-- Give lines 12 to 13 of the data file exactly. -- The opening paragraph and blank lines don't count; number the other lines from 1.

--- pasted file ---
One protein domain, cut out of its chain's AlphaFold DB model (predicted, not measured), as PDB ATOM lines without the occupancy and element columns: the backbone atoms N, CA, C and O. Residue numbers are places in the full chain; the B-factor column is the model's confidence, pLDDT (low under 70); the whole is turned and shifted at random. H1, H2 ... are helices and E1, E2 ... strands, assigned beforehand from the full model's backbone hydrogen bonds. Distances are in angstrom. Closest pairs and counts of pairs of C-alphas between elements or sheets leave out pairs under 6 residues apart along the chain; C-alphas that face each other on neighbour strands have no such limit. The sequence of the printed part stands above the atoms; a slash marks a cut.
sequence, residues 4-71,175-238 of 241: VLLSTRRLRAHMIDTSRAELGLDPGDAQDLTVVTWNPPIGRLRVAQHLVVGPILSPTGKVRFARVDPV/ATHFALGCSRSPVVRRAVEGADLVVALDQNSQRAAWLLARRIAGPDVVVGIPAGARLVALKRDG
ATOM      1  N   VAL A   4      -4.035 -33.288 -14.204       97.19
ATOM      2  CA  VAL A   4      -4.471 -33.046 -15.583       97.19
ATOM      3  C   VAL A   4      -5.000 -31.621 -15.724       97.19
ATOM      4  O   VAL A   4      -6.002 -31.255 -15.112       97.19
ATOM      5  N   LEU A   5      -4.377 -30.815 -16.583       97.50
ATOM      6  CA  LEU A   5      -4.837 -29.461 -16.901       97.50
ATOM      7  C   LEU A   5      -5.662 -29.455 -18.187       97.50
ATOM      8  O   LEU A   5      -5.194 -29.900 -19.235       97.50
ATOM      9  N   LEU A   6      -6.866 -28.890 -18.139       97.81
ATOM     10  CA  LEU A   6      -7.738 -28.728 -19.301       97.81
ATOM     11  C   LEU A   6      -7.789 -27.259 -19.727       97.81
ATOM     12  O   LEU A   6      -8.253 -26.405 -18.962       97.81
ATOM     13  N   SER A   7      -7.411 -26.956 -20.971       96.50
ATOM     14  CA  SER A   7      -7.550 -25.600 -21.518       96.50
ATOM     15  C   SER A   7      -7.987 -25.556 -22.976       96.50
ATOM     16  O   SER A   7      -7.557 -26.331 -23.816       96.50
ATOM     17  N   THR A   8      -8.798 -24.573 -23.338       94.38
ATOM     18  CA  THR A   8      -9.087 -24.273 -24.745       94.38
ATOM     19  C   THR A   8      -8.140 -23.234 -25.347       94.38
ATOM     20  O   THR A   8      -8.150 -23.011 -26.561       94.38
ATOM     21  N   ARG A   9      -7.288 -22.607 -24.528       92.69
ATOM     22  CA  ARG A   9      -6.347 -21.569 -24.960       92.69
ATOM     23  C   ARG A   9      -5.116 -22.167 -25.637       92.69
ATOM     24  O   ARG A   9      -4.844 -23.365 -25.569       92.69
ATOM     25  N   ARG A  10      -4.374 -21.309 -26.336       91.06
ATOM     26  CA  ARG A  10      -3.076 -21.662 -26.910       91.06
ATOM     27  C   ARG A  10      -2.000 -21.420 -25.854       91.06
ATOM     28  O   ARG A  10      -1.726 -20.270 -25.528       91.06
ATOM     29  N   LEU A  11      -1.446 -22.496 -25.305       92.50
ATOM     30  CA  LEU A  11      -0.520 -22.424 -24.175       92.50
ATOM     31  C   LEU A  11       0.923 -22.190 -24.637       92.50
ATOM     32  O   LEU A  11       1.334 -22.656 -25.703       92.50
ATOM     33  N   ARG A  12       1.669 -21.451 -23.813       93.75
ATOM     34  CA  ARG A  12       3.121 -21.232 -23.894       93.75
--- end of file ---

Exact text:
ATOM     11  C   LEU A   6      -7.789 -27.259 -19.727       97.81
ATOM     12  O   LEU A   6      -8.253 -26.405 -18.962       97.81